Haunting stories spur work in Immigration Services

As the social service agency of the church, Catholic Charities offers programs designed to help build a world of greater charity, justice and peace. In the Diocese of Charleston those services include senior care, disaster relief, immigration, adoption, prison ministry, food pantries and more. The annual collection will be May 13 in most parishes.

When Emily Guerrero first started working for the Diocese of Charleston’s Immigration Services, she had a hard time leaving her work at the office.

The stories she heard each day of genocide and abuse haunted her thoughts.

“I had to remind myself I was doing something positive for them, to help them move forward, to get out of their situation,” she said.

Guerrero, an attorney, is now supervisor of the coastal office, which operates under  Catholic Charities.

She’s been there for over seven years, and has helped thousands of people find their way to a better life.

The stories she remembers best are those with a positive outcome, when clients let her know how they’re doing and how thankful they are.

They come from across the globe, bearing scars emotional and physical that are far heavier than their few belongings.

Take Mindy, an immigrant from one of the many war-torn countries in Africa. She belonged to a tribe that practices female genital mutilation and forced marriages. It happened to her when she was seven, with unsterilized knives and no anesthesia.

She came to the United States on a visitor visa to work. Unable to bear the thought of returning, she sought asylum based on gender persecution.

Guerrero said asylum cases are notoriously difficult to win, but Mindy was an intelligent, articulate woman with a mountain of evidence to support her. She earned asylum, then obtained a green card, and is now a U.S. citizen.

“She got to pick her own mate, fall in love and have her own story,” Guerrero said.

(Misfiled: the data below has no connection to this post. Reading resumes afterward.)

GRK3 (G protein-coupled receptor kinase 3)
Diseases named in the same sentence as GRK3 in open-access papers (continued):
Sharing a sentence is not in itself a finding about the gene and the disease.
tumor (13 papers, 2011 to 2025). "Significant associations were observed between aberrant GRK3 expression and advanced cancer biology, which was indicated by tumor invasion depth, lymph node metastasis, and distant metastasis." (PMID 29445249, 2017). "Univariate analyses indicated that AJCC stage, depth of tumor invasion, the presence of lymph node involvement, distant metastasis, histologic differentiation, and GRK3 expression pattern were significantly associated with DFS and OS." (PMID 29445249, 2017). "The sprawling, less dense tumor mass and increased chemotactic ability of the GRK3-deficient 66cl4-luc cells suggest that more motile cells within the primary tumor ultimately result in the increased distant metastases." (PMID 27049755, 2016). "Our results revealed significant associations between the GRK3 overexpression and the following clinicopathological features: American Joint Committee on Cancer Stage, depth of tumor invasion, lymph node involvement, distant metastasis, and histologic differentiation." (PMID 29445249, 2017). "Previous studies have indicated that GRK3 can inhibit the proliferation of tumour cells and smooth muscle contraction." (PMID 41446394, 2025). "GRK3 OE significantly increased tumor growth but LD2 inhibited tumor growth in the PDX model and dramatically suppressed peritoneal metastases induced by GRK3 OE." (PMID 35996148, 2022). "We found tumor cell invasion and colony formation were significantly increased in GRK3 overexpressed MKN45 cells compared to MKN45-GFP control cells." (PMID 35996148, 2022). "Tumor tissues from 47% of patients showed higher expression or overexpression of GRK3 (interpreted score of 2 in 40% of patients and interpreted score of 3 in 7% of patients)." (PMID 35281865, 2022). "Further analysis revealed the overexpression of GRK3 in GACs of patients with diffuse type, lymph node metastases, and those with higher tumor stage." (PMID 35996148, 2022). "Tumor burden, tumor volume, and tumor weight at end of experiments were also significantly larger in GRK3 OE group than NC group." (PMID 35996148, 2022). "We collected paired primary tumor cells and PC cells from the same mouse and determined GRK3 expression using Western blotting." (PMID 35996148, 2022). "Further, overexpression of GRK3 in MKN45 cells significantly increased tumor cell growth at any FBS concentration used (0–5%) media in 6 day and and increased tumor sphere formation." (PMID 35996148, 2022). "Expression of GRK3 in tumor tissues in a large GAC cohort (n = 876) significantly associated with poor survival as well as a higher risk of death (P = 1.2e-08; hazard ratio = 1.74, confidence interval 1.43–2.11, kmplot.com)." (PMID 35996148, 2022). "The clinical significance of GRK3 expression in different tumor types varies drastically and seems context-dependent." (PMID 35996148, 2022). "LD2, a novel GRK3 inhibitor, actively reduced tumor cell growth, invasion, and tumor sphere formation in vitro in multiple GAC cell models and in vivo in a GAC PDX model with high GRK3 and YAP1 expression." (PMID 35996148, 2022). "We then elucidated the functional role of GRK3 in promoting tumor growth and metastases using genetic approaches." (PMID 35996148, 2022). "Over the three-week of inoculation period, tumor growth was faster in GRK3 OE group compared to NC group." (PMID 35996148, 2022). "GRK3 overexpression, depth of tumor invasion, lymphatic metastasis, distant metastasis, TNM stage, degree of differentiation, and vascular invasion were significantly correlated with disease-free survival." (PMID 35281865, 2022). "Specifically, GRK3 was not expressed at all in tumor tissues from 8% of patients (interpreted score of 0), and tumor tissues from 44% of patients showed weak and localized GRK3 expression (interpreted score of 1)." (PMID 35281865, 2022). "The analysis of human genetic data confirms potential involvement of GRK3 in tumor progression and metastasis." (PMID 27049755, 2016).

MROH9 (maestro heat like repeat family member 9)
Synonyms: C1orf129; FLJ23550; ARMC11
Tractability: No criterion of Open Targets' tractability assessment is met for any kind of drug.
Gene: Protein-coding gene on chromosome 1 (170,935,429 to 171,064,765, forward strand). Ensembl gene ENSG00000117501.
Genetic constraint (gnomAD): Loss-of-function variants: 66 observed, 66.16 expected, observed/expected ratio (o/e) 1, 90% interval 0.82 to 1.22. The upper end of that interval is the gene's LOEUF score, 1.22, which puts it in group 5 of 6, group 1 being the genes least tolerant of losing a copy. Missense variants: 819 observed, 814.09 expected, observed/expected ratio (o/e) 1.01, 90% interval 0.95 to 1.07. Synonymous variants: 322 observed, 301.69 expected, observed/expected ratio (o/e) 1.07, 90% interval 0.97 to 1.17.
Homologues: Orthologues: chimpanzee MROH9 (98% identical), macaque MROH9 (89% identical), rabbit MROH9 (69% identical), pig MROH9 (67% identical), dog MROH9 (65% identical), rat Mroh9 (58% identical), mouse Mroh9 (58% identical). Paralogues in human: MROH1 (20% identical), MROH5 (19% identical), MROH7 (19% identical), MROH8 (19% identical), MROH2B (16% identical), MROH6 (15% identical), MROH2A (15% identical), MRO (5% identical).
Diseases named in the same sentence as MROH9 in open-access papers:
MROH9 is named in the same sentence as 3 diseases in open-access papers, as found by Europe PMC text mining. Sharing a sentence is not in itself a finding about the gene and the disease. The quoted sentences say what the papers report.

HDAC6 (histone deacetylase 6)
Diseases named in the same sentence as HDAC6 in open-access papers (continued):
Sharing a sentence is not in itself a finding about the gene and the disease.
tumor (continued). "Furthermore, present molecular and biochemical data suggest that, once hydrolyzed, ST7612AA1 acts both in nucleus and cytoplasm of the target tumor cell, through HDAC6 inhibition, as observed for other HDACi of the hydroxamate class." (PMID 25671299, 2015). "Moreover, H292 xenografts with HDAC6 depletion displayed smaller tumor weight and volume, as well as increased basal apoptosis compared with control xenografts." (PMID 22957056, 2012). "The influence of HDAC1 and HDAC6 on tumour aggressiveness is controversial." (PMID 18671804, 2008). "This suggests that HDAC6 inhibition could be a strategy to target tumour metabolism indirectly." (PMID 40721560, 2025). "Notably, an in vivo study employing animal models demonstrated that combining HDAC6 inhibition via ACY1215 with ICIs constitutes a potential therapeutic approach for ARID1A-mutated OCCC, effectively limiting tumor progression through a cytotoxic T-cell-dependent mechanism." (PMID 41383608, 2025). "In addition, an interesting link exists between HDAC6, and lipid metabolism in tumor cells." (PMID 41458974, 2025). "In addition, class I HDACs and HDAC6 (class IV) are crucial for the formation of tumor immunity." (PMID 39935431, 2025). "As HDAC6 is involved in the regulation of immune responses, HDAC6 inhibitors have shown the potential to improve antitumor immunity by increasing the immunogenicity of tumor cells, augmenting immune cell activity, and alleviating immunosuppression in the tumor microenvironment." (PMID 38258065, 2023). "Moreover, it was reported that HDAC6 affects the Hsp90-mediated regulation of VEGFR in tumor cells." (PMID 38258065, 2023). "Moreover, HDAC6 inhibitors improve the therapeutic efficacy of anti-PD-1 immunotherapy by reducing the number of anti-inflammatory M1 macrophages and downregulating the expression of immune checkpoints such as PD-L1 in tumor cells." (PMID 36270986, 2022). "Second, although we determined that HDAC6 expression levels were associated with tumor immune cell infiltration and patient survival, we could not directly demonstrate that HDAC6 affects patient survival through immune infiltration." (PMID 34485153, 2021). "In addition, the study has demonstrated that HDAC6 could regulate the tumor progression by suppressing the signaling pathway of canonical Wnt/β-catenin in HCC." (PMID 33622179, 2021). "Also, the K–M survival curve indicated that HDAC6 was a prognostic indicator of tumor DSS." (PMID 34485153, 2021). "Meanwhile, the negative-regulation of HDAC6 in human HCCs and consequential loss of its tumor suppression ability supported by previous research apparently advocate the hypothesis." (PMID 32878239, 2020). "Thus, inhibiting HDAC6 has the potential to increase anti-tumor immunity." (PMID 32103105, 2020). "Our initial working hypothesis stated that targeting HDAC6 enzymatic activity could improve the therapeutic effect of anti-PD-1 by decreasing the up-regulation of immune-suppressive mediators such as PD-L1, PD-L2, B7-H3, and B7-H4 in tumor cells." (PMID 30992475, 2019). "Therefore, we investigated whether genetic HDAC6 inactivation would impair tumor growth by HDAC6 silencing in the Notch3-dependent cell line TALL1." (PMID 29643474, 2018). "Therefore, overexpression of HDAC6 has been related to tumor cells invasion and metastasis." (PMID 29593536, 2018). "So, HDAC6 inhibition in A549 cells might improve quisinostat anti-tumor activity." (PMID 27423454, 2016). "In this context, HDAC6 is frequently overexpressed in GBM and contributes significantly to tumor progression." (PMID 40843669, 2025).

Many of her clients are from Haiti, which was devoid of opportunity even before the earthquake of 2010 decimated the country.

“There are just no opportunities there,” Guerrero said. “I’ve had clients from Haiti tell me if they were deported and had to go back, they’d kill themselves rather than go back.”

Jean-Paul is from Haiti. He was working in the United States on a visitor visa, sending  everything he could home to keep his family from starving, when the earthquake hit. His mother was killed — one of more than 300,000 who died under crumbled buildings — and his three sons were left homeless.

Jean-Paul was torn between a desire to see his family and the knowledge that the only way to help them was to stay here and continue working.

Immigration Services helped him receive the temporary protective status offered by the United States so visiting Haitians wouldn’t be forced to return to a ruined country.

“This is the only way for him to provide any kind of life for his children,” Guerrero said.

A graduate of USC’s law school, she operates one of three immigration offices. Catholic Charities also has one in Greenville, and a brand new location on Hilton Head Island.

“There’s such a high demand for our services, we’re in the process right now of expanding across the state,” Guerrero said.

She added that they plan to go to Myrtle Beach next, followed by Columbia or Aiken.

Wherever they are, clients will find them.

They receive so many visits and phone calls that by mid-day, the oldfashioned answering machine in her office usually shuts itself off, unable to absorb even one more message.

A large portion of them are from abused women. In these cases, they can usually seek a green card under the violence against women act.

Guerrero said it always follows a pattern of escalating violence until finally, in fear for her life, the woman flees.

Tracy from Myanamar was one of those women. She came on a fiancé visa, and was married in California. What she thought would be a better life soon devolved into emotional, physical and sexual abuse.

Desperate, she fled across the entire country, landing in South Carolina, in a chair across from Guerrero, where she finally found safety.

Now Tracy is a sushi chef and has applied for U.S. citizenship.

The stories Guerrero hears are always sad, she said, but they no longer haunt her because she knows her ministry will help fi nd a happy ending.

EDITOR’S NOTE: The names of immigrants in the story have been changed to protect their privacy.